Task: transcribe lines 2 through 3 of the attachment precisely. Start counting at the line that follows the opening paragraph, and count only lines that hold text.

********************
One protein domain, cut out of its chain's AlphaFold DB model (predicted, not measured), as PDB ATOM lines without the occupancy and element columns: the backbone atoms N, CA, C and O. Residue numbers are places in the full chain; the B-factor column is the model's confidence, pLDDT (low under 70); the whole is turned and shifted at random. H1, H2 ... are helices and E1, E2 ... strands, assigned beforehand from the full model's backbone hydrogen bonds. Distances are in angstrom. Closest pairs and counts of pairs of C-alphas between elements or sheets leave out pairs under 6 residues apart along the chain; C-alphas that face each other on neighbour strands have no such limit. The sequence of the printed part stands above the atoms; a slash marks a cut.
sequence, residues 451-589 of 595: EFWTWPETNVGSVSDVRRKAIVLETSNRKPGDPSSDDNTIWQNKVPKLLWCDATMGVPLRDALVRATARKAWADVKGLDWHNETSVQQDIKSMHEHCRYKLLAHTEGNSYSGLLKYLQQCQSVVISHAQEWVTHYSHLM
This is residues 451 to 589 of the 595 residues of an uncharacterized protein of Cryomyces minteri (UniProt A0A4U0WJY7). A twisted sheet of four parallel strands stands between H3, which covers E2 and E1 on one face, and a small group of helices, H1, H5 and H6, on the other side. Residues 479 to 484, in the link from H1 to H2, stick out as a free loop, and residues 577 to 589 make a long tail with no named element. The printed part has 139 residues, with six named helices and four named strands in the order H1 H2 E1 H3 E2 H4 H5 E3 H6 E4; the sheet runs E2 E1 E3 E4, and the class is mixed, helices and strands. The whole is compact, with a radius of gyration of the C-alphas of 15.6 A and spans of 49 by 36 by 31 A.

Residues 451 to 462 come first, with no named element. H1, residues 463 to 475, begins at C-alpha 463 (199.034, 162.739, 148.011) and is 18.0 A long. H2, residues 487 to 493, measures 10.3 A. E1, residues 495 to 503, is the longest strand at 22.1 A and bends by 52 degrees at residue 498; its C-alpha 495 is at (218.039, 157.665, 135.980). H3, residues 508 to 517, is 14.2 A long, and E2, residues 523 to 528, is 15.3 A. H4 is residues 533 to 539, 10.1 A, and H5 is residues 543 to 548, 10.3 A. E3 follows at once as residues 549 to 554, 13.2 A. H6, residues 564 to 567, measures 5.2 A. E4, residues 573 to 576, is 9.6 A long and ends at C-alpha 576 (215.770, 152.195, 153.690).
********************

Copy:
This is residues 451 to 589 of the 595 residues of an uncharacterized protein of Cryomyces minteri (UniProt A0A4U0WJY7). A twisted sheet of four parallel strands stands between H3, which covers E2 and E1 on one face, and a small group of helices, H1, H5 and H6, on the other side. Residues 479 to 484, in the link from H1 to H2, stick out as a free loop, and residues 577 to 589 make a long tail with no named element. The printed part has 139 residues, with six named helices and four named strands in the order H1 H2 E1 H3 E2 H4 H5 E3 H6 E4; the sheet runs E2 E1 E3 E4, and the class is mixed, helices and strands. The whole is compact, with a radius of gyration of the C-alphas of 15.6 A and spans of 49 by 36 by 31 A.

Residues 451 to 462 come first, with no named element. H1, residues 463 to 475, begins at C-alpha 463 (199.034, 162.739, 148.011) and is 18.0 A long. H2, residues 487 to 493, measures 10.3 A. E1, residues 495 to 503, is the longest strand at 22.1 A and bends by 52 degrees at residue 498; its C-alpha 495 is at (218.039, 157.665, 135.980). H3, residues 508 to 517, is 14.2 A long, and E2, residues 523 to 528, is 15.3 A. H4 is residues 533 to 539, 10.1 A, and H5 is residues 543 to 548, 10.3 A. E3 follows at once as residues 549 to 554, 13.2 A. H6, residues 564 to 567, measures 5.2 A. E4, residues 573 to 576, is 9.6 A long and ends at C-alpha 576 (215.770, 152.195, 153.690).